Rewards Can Be Dangerous

Question: Why does The Crossing discourage the use of extrinsic rewards (candy, toys, money, etc…) to motivate children to do good things like memorize Bible verses or exercise proper behavior in the classroom?

Before I answer that question, let me offer two definitions.

Extrinsic motivation offers a reward that is not naturally connected to the action. For example, if I offer you money for each “A” you receive on your report card, I am enticing you with an extrinsic reward because money is not the natural reward for learning 7th grade algebra.

Intrinsic motivation offers a reward that is naturally connected to the action. In our previous example the natural reward for learning is greater understanding, ability to solve problems, satisfied curiosity, etc…

So here’s the answer to the question—Extrinsic rewards are very effective in motivating external behavior over a short period of time but they can be very damaging to a child’s heart and long term well being.

Three Ways That Extrinsic Rewards Negatively Affect A Child’s Heart For God…

1. Extrinsic rewards teach kids to do the right thing for the wrong reasons. If I offer a child a piece of candy if she brings her Bible to class, I am teaching her to do the right thing (bring her Bible) for the wrong reason (to get a piece of candy). The Bible calls that sin. Speaking of the Pharisees, in Matthew 15:8 Jesus says, “These people honor me with their lips, but their hearts are far from me.” Jesus is condemning the Pharisees for doing the right thing for the wrong reason and in doing so he teaches us that our motivations are just as crucial as our behavior. In other words, God isn’t only concerned with what we do. He is equally concerned with why we do the things we do.

So the first reason that we are against using extrinsic rewards in our Children’s Ministry is that if we teach kids to memorize Scripture (or any other good thing) in order to earn a piece of candy, we might be teaching them to become miniature Pharisees. We want kids to be motivated to memorize Bible verses because they see how those verses relate to their life and how they bring joy to their heart. We want them to know the Scriptures because “…They are more precious than gold, than much pure gold; they are sweeter than honey, than honey from the comb. By them your servant is warned; in keeping them there is great reward (Psalm 19:11).

2. Extrinsic rewards also have the unintended consequence of teaching kids to devalue the true treasure. Let me explain. A parent might offer a “reward” to a child for doing something that, in itself, isn’t desirable. For example a mom might say, “Johnny, if you drink your cough syrup, I will let you watch a television show.” Johnny’s incentive to do the bad thing (take the cough syrup) is the opportunity to watch a favorite program. In some cases, that might not be that big of a deal. After all we aren’t trying to get kids to love taking medicine. But if we use that same motivational strategy in another arena it might have unintended harmful effects. Should we say to kids, “If you memorize a Bible verse, then I will give you a piece of candy?” To do so is to send mixed messages. We tell kids that the Bible contains the words of life and at the same time we say to them that we know that they won’t want to learn it unless we offer them something really valuable—a piece of candy.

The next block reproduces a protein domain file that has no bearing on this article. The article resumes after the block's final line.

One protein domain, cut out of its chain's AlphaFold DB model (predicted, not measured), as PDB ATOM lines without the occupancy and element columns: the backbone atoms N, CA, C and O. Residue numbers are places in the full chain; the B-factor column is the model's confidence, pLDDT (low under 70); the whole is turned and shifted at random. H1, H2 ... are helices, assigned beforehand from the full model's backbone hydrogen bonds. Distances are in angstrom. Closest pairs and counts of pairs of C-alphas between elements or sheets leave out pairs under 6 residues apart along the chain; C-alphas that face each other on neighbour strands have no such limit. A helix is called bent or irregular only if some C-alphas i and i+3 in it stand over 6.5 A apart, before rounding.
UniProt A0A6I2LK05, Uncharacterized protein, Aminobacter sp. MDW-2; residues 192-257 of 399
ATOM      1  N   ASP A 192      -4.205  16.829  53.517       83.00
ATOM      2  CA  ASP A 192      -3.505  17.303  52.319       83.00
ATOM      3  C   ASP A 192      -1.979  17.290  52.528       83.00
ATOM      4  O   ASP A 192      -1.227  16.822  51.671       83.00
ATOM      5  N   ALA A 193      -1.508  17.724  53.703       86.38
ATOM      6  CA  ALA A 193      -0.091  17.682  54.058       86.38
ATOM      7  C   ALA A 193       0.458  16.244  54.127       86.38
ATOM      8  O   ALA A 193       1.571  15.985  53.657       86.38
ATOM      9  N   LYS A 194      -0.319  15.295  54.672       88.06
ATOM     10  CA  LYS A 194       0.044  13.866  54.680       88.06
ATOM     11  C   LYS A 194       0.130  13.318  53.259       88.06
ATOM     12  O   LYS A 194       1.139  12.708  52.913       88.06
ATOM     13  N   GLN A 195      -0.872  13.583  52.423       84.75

So the second reason that we are against using extrinsic rewards is because we are against treating spiritual truths as if they are something to be endured instead of something to be enjoyed.

3. Extrinsic rewards rupture relationships. When Christine and I lived in the Chicago area we loved to take our kids to the Brookfield Zoo. After a long, hot afternoon in the sun, we enjoyed sitting down in the coolness of the Dolphin Show. One afternoon watching the dolphins perform their tricks, I realized that it is easy to treat kids like dolphins. The dolphins were trained to perform by giving them a “dolphin treat” when they did what the trainer expected. It is tempting to treat kids like animals and control their behavior through “kid treats”. And in the short run it is effective. All of us have seen kids “perform” in order to get something they want. But as kids grow older they realize what is happening and they resent it. No one wants to be bribed or manipulated—even if it is for a good cause. So when kids realize that that’s what is happening, they resent the people who treat them that way.

Therefore the third reason that we avoid using extrinsic rewards is because we are committed to protecting the long term relationship a child has with his teacher and the church.

Question: If we shouldn’t use extrinsic rewards to motivate kids to learn and do the right thing, how will we motivate them?

Kids don’t need extrinsic rewards to be motivated to learn. They have a natural curiosity that we need to encourage. In fact extrinsic rewards aren’t really for kids at all but for parents and teachers who feel overwhelmed or who aren’t aware of other ways to motivate. Extrinsic rewards are a crutch that parents and teachers tend to rely too heavily on.

One way to motivate kids is through the intrinsic promise of the gospel. The Scripture teaches that true happiness and satisfaction is found in Jesus Christ (John 6:35). Help kids believe that promise.

Another way to motivate kids is through a relationship with an adult who cares about them. Kids naturally love doing things with older people. It makes them feel special. When you are with the kids, take advantage of the relationship that God has given you. Share stories of how the gospel is working itself out in your life. As kids hear how Christ is at work in your life, they will be motivated to follow him.

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